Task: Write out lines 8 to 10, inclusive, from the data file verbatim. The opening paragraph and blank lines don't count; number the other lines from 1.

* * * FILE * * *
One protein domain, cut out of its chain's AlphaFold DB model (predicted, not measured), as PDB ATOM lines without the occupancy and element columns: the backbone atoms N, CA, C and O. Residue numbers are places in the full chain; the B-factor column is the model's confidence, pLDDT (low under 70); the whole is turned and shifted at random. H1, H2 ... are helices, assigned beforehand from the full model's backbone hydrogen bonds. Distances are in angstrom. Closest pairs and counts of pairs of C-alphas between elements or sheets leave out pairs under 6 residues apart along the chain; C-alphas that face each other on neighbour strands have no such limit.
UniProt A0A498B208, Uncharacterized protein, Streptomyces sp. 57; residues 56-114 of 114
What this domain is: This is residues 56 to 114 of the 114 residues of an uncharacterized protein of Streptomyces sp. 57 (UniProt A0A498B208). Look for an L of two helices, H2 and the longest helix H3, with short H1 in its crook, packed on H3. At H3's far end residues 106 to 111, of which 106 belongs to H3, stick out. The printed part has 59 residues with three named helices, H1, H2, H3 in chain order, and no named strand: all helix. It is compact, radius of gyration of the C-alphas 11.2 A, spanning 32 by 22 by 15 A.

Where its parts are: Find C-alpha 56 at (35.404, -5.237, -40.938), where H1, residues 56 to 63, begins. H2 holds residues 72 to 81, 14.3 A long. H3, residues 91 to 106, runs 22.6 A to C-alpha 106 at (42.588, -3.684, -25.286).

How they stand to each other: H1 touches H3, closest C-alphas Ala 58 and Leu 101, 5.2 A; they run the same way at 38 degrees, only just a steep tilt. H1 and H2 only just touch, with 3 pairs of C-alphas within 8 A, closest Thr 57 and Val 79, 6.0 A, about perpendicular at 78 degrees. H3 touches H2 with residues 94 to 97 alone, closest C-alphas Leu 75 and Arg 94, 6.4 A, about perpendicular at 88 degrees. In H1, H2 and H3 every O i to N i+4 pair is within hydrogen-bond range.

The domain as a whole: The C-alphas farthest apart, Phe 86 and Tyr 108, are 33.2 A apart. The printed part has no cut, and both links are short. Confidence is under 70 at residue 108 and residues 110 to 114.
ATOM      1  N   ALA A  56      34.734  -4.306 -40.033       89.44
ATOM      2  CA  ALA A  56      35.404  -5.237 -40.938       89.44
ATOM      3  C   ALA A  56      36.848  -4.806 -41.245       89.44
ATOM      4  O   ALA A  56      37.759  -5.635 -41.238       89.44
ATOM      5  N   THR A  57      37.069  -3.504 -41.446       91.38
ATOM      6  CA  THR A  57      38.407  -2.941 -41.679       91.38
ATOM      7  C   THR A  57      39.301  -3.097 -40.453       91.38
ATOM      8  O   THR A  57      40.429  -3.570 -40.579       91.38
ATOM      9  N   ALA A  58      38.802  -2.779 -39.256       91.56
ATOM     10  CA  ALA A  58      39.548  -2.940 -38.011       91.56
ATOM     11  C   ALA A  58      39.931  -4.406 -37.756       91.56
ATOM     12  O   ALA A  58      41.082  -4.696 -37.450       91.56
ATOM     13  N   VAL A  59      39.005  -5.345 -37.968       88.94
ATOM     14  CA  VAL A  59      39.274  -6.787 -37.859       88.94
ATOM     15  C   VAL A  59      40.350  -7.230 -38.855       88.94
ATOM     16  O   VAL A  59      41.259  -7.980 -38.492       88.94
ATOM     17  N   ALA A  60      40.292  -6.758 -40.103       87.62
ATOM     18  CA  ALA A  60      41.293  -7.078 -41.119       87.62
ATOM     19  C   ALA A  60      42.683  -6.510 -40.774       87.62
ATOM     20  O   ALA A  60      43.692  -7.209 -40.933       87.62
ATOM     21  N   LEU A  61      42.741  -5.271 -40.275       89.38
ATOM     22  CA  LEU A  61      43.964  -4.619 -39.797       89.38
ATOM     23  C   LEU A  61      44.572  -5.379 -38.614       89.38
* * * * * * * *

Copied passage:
ATOM      3  C   ALA A  56      36.848  -4.806 -41.245       89.44
ATOM      4  O   ALA A  56      37.759  -5.635 -41.238       89.44
ATOM      5  N   THR A  57      37.069  -3.504 -41.446       91.38